Learning curve for local flame-tamers


Forestry and rural firefighters have returned from helping to douse fires on Great Barrier Island with a lot more knowledge on how bush fires work and dealing with the aftermath of such devastation of the land.

Lake Okareka rural volunteer firefighter Philip Muldoon, Timberlands firefighters Steve Gatenby and Jeremy Cox, CNI forestry firefighter Nino Macayyag and CTL forestry firefighter Aaron Rewcastle spent eight days on the island helping widen and clear firebreaks, keep an eye on hotspots and mop up after the out of control fire whipped through 120ha of remote bush.

Mr Muldoon and Mr Gatenby told The Daily Post the experience was invaluable in helping them understand bush fires and how they worked.

They spent much of their time mopping up and checking where firefighters had put out flames, Mr Muldoon said.

"You'd think it was fine and suddenly there would be a flare-up ... there were a lot of hotspots and cleaning up to do."

They helped widen firebreaks to contain the fire to the one area. While they might have thought some fires were completely out at times, they would suddenly flare up from inside a burnt tree or bush, Mr Gatenby said.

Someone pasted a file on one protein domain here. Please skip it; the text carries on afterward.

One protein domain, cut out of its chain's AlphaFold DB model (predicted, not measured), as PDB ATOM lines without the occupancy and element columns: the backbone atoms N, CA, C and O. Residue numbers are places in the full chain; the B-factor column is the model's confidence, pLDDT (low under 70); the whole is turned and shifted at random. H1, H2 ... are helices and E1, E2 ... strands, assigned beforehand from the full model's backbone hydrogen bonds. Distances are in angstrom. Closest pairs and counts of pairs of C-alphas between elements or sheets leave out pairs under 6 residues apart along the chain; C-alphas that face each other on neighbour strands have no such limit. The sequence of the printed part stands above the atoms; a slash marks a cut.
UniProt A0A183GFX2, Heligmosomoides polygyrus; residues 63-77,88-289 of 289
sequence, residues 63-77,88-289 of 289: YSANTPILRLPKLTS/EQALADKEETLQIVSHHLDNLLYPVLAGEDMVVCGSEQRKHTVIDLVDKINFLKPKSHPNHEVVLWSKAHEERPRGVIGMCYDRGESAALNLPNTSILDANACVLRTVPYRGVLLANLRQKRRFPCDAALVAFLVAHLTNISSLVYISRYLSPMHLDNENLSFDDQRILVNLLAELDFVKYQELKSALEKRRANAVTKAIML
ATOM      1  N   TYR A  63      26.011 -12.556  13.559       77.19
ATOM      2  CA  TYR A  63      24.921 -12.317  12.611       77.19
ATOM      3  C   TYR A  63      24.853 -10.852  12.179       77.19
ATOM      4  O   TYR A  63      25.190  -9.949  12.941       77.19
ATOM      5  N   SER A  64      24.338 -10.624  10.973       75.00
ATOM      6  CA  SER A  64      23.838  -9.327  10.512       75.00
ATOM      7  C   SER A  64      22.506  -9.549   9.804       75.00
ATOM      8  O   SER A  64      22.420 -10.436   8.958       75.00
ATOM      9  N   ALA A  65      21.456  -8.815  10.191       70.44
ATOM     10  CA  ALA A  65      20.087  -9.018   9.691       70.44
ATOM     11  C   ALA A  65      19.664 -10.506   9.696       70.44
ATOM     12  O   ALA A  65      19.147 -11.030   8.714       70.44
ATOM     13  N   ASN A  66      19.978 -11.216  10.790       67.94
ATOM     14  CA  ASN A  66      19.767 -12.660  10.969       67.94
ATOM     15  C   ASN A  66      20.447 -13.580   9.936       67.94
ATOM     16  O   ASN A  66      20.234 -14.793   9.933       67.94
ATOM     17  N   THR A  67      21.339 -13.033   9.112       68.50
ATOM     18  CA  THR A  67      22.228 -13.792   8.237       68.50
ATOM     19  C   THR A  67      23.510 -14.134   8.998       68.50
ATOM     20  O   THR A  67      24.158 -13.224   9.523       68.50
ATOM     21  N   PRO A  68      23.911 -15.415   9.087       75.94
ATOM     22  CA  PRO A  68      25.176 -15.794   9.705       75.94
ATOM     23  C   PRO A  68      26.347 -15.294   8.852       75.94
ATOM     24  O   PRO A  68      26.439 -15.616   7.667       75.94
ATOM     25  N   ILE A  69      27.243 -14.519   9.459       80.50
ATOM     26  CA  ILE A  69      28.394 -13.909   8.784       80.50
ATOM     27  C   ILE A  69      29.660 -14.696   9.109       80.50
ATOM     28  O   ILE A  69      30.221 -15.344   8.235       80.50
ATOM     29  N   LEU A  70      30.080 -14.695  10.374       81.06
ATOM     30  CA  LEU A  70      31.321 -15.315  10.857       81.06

They had the help of thermal imaging cameras to detect heat spots, he said.

"We were crawling through the undergrowth. There was a lot of ash and smoke ... It was quite frustrating. We'd get through one area and think it was okay and then it would suddenly flare up again ... It was quite scary."

The exercise was an important learning curve, he said.

"We got to work with other organisations ... We are learning more about fire behaviour and different fuel types."

They worked long hours on the island with the local people pulling out all the stops to ensure they were well fed and rested, said Mr Muldoon.

"The hospitality was incredible. We had so much crayfish ... The people were really lovely."

As for their regular jobs, they were grateful to their employers for allowing them to go and to attend courses so they could tackle any blaze in the Rotorua community, he said. "They've spent a lot of time and money training us and giving us the time off work."

- ROTORUA DAILY POST

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